ST. MARYS — State and local representatives and community members gathered for the 23rd Elk County Farm Bureau Legislative Farm Tour Friday.
The annual event began at St. Marys Stone, Mulch and More on Locust Road with ECFB Governmental Relation Director Ernest Mattiuz welcoming attendees.
Representatives from several agencies and entities, including the Elk County Conservation District, Pennsylvania Game Commission, Deborah Pontzer from U.S. Rep. Glenn Thompson’s office, North Central Regional Planning and Development Commission, Ridgway Borough Council and Ridgway Mayor Guillermo Udarbe, Elk County Sheriff Todd Caltagarone, Elk County Treasurer Peggy Schneider, Fritz Lecker for Elk County Commissioner and Pennsylvania Rep. Matt Gabler, took part in the tour.
“This is the largest grassroots organization in Pennsylvania that advocates for legislation to enhance agriculture and way of life,” Mattiuz said.
The Pennsylvania Farm Bureau has more than 58,000 members statewide, he said, and there are 54 county farm bureaus.
Mattiuz said the tour would move from St. Marys to Chicken Hill Distillery in Kersey, where he would discuss “issues for action” that the PFB is following in Harrisburg and Washington, D.C.
Chris Kline, owner of St. Marys Stone, Mulch and More, said the current property was formerly Babcock Lumber, and sat empty for 10-12 years after it closed.
The business does a lot of house coal services, Kline said, and he can remember shoveling coal into people’s basements when it first started. He also built houses for eight years.
St. Marys Stone, Mulch and More sells everything by the pound except for mulch, which is sold by the yard.
Kline said the business expanded by purchasing nearby properties, and he also bought Nussbaum Feed Store after moving to the area.
“All the work we have done here, we’ve done ourselves,” Kline added.
Kline delivers sheds as well, which are made from wood cut by the Amish. Another interesting fact he mentioned is St. Marys Stone, Mulch and More provides the wood used for cooking at Italian Oven of DuBois.
Chicken Hill Distillery Co-Owners Dan Meyer and Chris Kline welcomed attendees to the facility at 277 Fairview Road, where they discussed how to make locally-sourced moonshine, and the importance of farming to the process.
Mattiuz talked about the “birth of moonshine,” before Kline took attendees inside for the other half of the tour.
“Here we are 225 years later, standing at a distillery in western Pennsylvania,” he said.
A tasting and gift bag was offered the tour goers before Mattiuz gave his legislative speech at the picnic tables set up outside.
PUNXSUTAWNEY — Punxsutawney Airport Authority Chairman Rick Young pilots an old stick and rudder plane from 1943.
Young attended the Bell Township School located near the airport, and can remember watching from the windows of the school as planes took off. He says he always thought about how cool it would be to fly a plane, and wanted to do it someday.
Today he is a licensed pilot who owns several small planes and flies them as often as he can. He is also the chairman of the Punxsutawney Airport Authority the governing body for the same airport that sparked his interest in planes.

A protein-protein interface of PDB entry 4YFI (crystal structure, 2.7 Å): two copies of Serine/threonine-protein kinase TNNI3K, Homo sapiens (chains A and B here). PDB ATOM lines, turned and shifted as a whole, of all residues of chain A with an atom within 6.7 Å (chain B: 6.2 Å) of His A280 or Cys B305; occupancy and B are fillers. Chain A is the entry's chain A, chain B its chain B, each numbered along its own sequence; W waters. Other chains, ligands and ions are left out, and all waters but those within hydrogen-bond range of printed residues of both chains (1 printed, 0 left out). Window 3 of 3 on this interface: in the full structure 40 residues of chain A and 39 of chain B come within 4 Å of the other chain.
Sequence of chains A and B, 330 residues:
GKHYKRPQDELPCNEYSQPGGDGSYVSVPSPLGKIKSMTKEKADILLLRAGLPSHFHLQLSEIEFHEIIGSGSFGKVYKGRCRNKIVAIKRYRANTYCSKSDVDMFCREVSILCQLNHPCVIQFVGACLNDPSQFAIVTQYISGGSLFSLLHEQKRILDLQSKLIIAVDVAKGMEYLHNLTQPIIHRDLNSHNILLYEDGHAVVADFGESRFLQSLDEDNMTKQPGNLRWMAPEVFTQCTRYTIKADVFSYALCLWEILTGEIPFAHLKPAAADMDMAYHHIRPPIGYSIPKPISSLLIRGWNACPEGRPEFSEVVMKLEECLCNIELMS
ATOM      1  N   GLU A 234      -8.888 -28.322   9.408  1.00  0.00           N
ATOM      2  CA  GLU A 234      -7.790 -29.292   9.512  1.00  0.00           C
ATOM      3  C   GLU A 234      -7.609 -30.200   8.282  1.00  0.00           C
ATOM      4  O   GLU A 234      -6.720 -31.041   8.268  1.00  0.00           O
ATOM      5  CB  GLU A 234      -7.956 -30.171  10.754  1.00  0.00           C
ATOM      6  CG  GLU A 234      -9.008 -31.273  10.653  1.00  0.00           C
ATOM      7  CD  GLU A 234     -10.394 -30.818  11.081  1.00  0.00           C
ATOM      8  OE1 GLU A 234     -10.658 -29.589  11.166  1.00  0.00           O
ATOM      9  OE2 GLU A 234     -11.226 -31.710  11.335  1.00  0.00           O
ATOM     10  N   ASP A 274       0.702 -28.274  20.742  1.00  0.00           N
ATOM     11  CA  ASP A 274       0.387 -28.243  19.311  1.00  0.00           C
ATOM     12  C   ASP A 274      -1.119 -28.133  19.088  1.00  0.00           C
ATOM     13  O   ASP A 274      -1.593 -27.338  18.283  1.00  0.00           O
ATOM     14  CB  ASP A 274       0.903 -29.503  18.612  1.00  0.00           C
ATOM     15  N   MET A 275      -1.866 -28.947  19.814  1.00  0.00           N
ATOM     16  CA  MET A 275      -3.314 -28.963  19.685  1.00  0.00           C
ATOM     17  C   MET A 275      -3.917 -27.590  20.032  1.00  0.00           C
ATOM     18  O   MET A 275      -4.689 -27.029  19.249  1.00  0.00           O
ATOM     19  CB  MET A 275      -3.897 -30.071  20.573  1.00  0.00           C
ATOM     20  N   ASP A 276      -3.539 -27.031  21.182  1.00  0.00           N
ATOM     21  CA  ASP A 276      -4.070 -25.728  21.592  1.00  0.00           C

Young has had his pilot’s license since the 90’s and flies as often as he can.
One of those planes, a small Cessna, was originally used as a World War II training aircraft. It was commonly used for training pilots since aviation was still so new.
“It barks and it smokes and it carries on and leaks a little bit of oil, but it flies,” Young said.
He said the biggest difference between this plane and the ones popular today is the tail wheel. Planes today have a nose wheel instead of a tail wheel, which makes them much easier to control, he said.
The nose wheel puts the center of gravity ahead of the two main wheels. With a tail wheel, the wind is more likely to kick the tail out, and spin the plane sideways. Young said it gives the plane a natural tendency to want to “pendulum.”
There are also not many electronics inside the Cessna plane, just the basics.
Another difference related to the tail wheel is how the plane sits. The nose points skyward, so the pilot has little vision forward until the tail lifts off the ground.
“It’s kind of an interesting plane to fly because as you can see, when you’re sitting in it you have no forward vision,” Young said of the plane.
He explained that he has to get it going down the runway, and gain enough speed to lift the tail before he has any forward vision. Then the plane is balancing on two wheels while going about 60 miles an hour down the runway, Young said.
Young takes the plane out flying occasionally and enjoys it despite how different it is from today’s planes. He considers flying to be an engaging hobby, and plans to continue for as long as he can.
KERSEY — Elk County Farm Bureau Legislative Farm Tour attendees learned about several “issues for action,” including the decline in Pennsylvania dairy farms and Sunday hunting restrictions, during Friday’s event.
ECFB Governmental Relation Director Ernest Mattiuz gathered tour goers outside Chicken Hill Distillery for lessons in farm legislation, ones the Pennsylvania Farm Bureau is following closely in Harrisburg and Washington, D.C.
To begin with, the PFB is working with lawmakers on two separate pieces of legislation that would provide relief for farmers operating agritourism enterprises. “Civil Liability Reform,” or House Bill 1348, would “set a higher bar for a plaintiff to collect damages from injury that occurred while participating in an on-farm agritourism activity. Relief from Requirements for Indoor Sprinkler Systems, U.S. Senate Bill 453 and House Bill 1037, which concerns exempting barns and farm buildings from having to install sprinkler systems when hosting an event.
The second “heavy” topic, Mattiuz said, is Sunday hunting. The PFB is not satisfied with U.S. Senate Bill 147 in its current form, Mattiuz said. The requirement for “hunters to obtain written permission from the landowner in order to lawfully hunt on private property on Sunday” is missing from the bill.